Postcolonial Optimism (MLA 2021)
Optimism is not readily associated with the postcolonial. Indeed, postcolonial writing has been described as melancholic and postoptimistic, a repository of the injurious legacies of empire. It is a reputation consonant with postcolonialism’s revelatory project of unmasking imperial designs in canonical texts and exposing complicity in postcolonial writing. In addition, almost by definition, the postcolonial novel expresses disillusionment with nationhood and the developmentalist logics that frame it.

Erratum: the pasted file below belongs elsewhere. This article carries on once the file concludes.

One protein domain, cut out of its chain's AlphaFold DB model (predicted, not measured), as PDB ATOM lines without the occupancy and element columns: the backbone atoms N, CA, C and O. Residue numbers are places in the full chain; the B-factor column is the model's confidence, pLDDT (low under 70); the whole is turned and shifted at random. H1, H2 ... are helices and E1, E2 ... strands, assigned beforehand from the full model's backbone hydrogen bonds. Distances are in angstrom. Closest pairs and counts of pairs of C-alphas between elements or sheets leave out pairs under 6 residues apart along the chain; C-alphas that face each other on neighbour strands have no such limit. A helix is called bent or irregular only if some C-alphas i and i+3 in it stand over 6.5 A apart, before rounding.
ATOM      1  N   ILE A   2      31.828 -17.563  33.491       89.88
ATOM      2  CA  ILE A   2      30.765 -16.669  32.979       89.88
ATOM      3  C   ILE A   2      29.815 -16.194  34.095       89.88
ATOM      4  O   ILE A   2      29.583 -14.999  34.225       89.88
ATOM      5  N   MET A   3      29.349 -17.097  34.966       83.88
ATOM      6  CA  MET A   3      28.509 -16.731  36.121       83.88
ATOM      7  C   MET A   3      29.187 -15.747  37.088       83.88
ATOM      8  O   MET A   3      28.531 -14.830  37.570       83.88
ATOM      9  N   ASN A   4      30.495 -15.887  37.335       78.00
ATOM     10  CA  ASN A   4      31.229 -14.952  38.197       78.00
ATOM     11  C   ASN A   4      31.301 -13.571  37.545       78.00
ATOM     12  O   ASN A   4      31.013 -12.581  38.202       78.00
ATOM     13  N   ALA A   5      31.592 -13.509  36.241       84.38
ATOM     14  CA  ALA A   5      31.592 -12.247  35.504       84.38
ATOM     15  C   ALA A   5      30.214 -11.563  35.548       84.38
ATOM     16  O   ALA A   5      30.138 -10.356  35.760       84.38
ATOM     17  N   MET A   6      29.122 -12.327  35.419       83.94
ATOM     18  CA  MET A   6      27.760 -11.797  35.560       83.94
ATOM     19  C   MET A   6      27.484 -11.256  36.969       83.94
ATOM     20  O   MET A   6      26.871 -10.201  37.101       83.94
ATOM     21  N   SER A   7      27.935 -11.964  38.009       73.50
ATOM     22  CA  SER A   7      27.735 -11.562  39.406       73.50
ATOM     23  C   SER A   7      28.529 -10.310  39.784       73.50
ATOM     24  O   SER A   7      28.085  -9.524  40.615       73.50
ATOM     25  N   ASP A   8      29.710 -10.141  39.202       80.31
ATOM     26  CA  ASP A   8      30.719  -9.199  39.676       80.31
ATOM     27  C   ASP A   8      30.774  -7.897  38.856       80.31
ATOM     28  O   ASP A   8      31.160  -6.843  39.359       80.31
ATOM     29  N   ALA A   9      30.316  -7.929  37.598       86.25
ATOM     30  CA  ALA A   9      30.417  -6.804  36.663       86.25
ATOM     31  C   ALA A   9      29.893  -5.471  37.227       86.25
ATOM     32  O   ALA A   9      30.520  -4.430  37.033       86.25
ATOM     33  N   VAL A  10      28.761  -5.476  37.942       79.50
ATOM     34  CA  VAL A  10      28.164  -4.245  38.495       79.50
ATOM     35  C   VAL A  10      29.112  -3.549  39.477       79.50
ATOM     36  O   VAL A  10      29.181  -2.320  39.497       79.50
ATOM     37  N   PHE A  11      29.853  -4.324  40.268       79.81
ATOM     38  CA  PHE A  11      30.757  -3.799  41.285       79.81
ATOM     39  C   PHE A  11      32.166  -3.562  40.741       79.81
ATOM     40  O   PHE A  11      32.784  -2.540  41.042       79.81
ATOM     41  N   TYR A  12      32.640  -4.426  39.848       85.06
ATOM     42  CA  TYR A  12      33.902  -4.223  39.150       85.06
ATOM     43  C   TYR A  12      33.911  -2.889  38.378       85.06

Yet, postcolonial studies also has strong commitments to imagining futures other than those available in Western epistemes and the nation-state that is haunted by global capitalism. What kind of hope and optimism are necessary to animate such a project? What forms are required to imagine them? How might postcolonial studies address the force from the hopeful attachments, persistent optimism, and promises of happiness that proliferate in postcolonial and global anglophone writing? How might it meaningfully intervene in globalized discourses that issue from neoliberal happiness industries? How might it mobilize the political utility of positive affects and construct a new standpoint for collective struggle, redemption, or getting by? We seek papers that elaborate on the aforementioned and proximate issues. Please submit 300 word abstracts and a short CV to jeremydechavez[at]um.edu.mo and katherine.hallemeier[at]okstate.edu